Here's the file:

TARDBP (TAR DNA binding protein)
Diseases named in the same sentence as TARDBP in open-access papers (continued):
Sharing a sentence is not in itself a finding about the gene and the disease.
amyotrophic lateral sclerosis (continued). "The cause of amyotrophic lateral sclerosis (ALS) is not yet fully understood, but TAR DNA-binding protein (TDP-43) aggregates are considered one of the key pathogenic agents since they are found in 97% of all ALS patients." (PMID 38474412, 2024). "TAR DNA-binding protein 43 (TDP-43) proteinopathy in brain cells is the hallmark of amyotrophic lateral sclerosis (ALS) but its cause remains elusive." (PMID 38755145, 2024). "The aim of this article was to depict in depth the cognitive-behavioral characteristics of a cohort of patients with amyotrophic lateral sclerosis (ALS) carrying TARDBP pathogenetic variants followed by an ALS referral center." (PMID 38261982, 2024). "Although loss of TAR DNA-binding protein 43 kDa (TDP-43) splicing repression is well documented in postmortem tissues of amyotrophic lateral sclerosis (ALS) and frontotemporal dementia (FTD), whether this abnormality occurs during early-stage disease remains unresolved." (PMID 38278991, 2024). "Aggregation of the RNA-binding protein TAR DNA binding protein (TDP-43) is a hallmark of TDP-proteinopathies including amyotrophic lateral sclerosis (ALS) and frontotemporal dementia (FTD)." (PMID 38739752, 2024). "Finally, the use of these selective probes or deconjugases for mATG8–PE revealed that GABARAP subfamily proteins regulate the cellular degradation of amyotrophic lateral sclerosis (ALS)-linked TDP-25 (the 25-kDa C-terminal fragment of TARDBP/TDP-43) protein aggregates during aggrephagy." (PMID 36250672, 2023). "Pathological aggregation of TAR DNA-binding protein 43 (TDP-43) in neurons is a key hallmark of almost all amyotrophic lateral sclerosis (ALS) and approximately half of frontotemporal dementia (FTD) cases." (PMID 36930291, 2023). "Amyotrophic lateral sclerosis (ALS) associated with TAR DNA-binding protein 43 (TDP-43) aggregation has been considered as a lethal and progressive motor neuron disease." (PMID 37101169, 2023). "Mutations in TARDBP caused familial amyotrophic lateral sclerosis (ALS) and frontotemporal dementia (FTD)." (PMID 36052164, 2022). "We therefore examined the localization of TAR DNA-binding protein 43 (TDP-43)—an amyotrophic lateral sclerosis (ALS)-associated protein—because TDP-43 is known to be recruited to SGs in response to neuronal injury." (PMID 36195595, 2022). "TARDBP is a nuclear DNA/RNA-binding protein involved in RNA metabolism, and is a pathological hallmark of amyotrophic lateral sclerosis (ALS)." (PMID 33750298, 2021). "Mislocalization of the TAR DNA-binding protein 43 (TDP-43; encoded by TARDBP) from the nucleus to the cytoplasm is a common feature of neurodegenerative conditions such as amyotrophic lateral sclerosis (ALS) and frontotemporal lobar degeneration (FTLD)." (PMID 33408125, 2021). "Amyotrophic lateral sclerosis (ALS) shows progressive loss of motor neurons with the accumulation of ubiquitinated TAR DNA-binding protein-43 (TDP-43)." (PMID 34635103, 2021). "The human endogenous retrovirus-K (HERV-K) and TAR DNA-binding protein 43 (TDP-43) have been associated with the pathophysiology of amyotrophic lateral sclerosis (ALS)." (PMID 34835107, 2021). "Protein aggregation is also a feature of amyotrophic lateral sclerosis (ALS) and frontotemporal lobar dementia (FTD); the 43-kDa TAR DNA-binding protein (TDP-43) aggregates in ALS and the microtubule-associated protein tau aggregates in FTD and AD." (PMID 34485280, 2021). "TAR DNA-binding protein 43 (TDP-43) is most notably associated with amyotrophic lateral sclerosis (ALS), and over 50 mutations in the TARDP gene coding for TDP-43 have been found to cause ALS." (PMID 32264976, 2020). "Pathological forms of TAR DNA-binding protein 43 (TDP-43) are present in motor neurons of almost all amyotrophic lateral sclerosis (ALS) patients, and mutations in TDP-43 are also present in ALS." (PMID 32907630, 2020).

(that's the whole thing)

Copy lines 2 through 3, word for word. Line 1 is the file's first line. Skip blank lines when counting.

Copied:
Diseases named in the same sentence as TARDBP in open-access papers (continued):
Sharing a sentence is not in itself a finding about the gene and the disease.